The descriptions are spectacular and too generous, perhaps. Norval Morrisseau was "the Picasso of the North," according to some, and "the most important painter Canada has ever produced," to quote his Toronto art dealer.
Such descriptions, of course, ignore the likes of Tom Thomson, Emily Carr and the Group of Seven and place Mr. Morrisseau in a league with the most innovative artist of the 20th century. The hyperbole is forgivable. They are part of the legend - the story of a true primitive who emerged from the Northern Ontario wilderness to awe the sophisticates in the major art centres of the world. Indeed, Mr. Morrisseau remains the only native artist ever to have had a solo exhibition (for three months, starting in February, 2006) in the 127-year history of the National Gallery of Canada.
Art dealer Jack Pollock, one of the many who claimed to have discovered Mr. Morrisseau, was also part of the legend but had a better grasp on his contribution. "He invented a visual vocabulary that never existed before him," Mr. Pollock said before his death in 1992. "He gave the demi-gods of his people an image."
Mr. Morrisseau could properly lay claim to being the creator and spiritual leader of the Woodland Indian art movement, not only in Canada but in the northeast United States. He developed his style independent of the influence of any other artist and was the first to depict Ojibwa legends and history for the non-native world.
He broke the taboos of his people by revealing sacred stories, but believed it was his mission to put his heritage before the modern world so it could be kept alive. He was "a living bridge to the past," said Donald Robinson of Toronto's Kinsman Robinson Galleries, his major dealer for more than 15 years.
Three generations of native artists have followed in his footsteps, producing variations of the Morrisseau style using heavy black outlines to enclose colourful, flat shapes. Many of these artists have become wealthy in the process but such success was denied Mr. Morrisseau, who never quite escaped the poverty into which he was born.
"To this day, I don't know how we made a living," he wrote in an article published in The Globe and Mail in 1979. "You see, that sense of real necessity is not a thing that most people in white society know anything about." He was raised by his grandfather who was "the most influential person in the whole of my life and also a good provider. We always had moose meat in the house. Also oranges, but no bananas."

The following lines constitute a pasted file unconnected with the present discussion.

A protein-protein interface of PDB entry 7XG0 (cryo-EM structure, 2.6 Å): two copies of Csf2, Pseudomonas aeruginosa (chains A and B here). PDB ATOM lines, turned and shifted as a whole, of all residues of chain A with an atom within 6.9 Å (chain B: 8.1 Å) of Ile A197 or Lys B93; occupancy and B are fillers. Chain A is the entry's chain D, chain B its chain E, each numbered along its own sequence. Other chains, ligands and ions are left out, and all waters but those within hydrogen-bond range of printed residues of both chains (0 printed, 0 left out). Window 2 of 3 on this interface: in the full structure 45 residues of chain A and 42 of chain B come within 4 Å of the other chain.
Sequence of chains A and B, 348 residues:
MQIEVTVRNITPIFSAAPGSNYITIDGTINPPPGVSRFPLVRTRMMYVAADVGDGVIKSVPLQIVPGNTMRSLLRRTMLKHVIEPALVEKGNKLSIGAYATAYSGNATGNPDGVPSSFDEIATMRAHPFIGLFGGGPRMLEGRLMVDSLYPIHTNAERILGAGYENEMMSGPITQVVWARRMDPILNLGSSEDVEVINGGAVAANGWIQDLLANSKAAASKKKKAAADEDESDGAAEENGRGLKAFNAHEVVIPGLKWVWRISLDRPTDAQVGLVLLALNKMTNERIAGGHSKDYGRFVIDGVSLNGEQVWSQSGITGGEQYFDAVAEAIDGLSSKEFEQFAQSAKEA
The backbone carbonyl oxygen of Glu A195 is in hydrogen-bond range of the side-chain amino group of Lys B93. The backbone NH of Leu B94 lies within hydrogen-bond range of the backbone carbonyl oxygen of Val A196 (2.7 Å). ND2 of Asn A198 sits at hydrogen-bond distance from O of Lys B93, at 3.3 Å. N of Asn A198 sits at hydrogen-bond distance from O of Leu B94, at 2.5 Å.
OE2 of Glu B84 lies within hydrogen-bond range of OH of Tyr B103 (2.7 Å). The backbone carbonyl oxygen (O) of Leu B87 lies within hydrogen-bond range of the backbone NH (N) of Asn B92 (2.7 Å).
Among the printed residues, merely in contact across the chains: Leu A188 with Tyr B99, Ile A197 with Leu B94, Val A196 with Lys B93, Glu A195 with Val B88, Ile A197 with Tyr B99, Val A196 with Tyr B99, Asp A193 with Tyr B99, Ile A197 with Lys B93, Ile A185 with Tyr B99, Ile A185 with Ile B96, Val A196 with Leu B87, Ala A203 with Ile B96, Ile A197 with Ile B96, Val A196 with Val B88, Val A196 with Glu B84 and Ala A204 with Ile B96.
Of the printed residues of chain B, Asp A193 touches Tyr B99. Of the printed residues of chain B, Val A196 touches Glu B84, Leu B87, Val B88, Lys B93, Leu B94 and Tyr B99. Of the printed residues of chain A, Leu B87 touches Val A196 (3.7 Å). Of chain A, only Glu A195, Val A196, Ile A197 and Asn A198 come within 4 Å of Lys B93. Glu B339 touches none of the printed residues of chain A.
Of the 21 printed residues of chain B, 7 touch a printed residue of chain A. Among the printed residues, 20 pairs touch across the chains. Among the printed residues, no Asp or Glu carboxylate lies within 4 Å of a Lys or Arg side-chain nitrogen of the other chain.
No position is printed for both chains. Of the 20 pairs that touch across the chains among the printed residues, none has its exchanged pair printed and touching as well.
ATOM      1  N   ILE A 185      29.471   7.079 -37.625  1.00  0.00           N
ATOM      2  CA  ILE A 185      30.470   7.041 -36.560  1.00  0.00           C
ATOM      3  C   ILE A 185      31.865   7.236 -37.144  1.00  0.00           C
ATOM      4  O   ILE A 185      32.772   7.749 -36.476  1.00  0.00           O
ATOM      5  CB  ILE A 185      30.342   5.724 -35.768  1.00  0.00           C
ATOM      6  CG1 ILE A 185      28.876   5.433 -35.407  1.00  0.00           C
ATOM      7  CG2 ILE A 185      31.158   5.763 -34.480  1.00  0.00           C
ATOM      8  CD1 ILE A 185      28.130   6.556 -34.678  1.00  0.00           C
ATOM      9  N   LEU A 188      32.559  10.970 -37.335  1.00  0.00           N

Born near Thunder Bay to a family living on the Ojibwa Sand Point Reserve on Lake Nipigon, he was baptized Jean-Baptiste Norman Henry Morrisseau. The oldest of five sons, he went to school for six years, but only finished Grade 2. "You see, the first year you get there, they put you in kindergarten," he once wrote. "The next year you come back and they put you in kindergarten again. Next thing you know, you are in Grade 1. Then, the following year, you start Grade 1 all over again. Maybe you stay in Grade 1 three or four years."
He was brought up by both his maternal grandparents. His grandfather was a shaman who schooled him in the traditional ways of his culture while his grandmother, a Catholic, made it her business that he was familiar with Christian beliefs. By all accounts, it was the conflict between the two cultures that influenced his outlook and what would later become his art.
Over the years, legends have developed around Mr. Morrisseau. According to one story, he became perilously ill at 19. A visit to the doctor did nothing and a medicine woman was summoned. A renaming ceremony was performed (Anishnaabe tradition holds that a giving powerful name to someone near death can rally strength and save a life). He was renamed Copper Thunderbird, and recovered. Later, he would use it to sign his paintings.
Somewhere along the way, he developed a fondness for alcohol. When Mr. Pollock first met him in the summer of 1962, he was drunk. The artist demanded that Mr. Pollock look at his work. Mr. Pollock was impressed and was interested in mounting an exhibit, but Mr. Morrisseau wanted to sell his works on the spot for $5 each. Mr. Pollock talked him out of it and a subsequent showing at the Pollock Gallery sold out within 24 hours, netting the artist $3,000. Time magazine declared that "few exhibits in Canadian history have touched off a greater immediate stir than Morrisseau's" and predicted that he would launch "a vogue as chic as that of the Cape Dorset Eskimo's prints."
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